Further, the court of appeals’ decision ended with a seeming invitation to the legislature to act. It observed: “there may be merit in effecting the reforms provided in the blanket order, but it is not the role of the judiciary to provide a more open system to dependency adjudication.”22 It remains to be seen whether this will be the catalyst for proponents of open courts to finally pass the reform they have been seeking for many years.

  1. San Bernardino County Dept. of Public Social Services v. Superior Court (1991) 232 Cal. App. 3d 188, 200.
  2. Edward Opton, NCYL, Open letter to Honorable Michael Nash, Presiding Judge of Juvenile Court, Juvenile Division, Superior Court of Los Angeles County.
  3. Press-Enterprise Co. v. Superior Court of California, Riverside County, 104 S.Ct. 819, 827 (1984) (Stevens, J., concurring).
  4. San Bernardino (1991) 232 Cal. App. 3d 188, 192.
  5. Id. at 198.
  6. AB73, 2011-2012, California Legislature.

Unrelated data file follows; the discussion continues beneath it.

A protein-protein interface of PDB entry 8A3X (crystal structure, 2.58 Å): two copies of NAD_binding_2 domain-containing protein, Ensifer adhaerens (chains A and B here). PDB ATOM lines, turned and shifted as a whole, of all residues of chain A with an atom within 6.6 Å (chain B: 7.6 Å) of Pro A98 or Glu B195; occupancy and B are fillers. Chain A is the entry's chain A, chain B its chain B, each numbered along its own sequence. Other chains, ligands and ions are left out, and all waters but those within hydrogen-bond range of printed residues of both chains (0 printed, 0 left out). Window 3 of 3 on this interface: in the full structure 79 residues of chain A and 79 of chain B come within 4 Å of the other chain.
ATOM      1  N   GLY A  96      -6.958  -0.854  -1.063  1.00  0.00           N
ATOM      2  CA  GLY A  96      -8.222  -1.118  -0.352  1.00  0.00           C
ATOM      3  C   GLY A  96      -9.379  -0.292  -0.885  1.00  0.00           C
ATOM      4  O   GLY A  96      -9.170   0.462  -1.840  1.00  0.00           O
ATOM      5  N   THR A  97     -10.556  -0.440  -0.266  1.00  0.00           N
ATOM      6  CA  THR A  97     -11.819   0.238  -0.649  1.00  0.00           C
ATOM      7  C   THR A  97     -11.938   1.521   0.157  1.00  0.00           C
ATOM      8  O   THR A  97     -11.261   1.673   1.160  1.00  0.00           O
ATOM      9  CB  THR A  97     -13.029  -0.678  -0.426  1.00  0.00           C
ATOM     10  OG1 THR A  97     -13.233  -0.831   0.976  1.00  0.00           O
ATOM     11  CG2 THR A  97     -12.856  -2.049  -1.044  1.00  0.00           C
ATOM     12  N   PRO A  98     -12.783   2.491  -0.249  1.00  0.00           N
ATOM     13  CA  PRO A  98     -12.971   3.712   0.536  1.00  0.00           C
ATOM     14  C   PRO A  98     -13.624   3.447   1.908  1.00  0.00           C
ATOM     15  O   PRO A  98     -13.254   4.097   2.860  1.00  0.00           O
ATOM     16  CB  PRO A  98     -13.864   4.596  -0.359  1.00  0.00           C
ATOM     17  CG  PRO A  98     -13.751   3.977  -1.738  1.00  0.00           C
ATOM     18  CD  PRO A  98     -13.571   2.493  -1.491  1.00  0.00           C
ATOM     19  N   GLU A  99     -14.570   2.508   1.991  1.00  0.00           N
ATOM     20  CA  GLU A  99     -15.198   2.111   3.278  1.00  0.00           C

7. In re Brian W. (1978) 20 Cal.3d 618, 622.
  8. Flint, Jennifer, Who Should Hold the Key? An Analysis of Access and Confidentiality in Juvenile Dependency Courts, bepress Legal Series, Paper 1246, p. 6 (2006).
  9. Minnesota Supreme Court Foster Care and Adoption Task Force Final Report, p. 123 (January 1997).
  10. Cheesman, F., Key Findings From the Evaluation of Open Hearings and Court Records in Juvenile Protection Matters, Final Report-Volume 1, National Center for State Courts, (August 2001), p. 85)
  11. SACHS Literature Review: Open Dependency Courts, Academy for Professional Excellence, San Diego State School of Social Work (February 2011).
  12. John Diaz, Open dependency courts to media, San Francisco Chronicle, Nov. 6, 2012.
  13. Garrett Therlof, Foster children protest public juvenile dependency hearings, Los Angeles Times, Nov. 21, 2011.
  14. John Diaz, Open dependency courts to media, San Francisco Chronicle, Nov. 6, 2012.
  15. Id.
  16. Jim Newton, When you write about Dependency Court, you get an earful, Los Angeles Times, June 25, 2013.
  17. In re A.L., 224 Cal. App. 4th 354, 359 (1014).
  18. 224 Cal. App. 4th 354, 368-69 (March 3, 2014).
  19. Id. at 367.
  20. Id.
  21. Juvvie Judge Nash issues revised order to keep dependency courts open to media, California’s Children blog, March 26, 2014, available at:
  22. Id. at 369.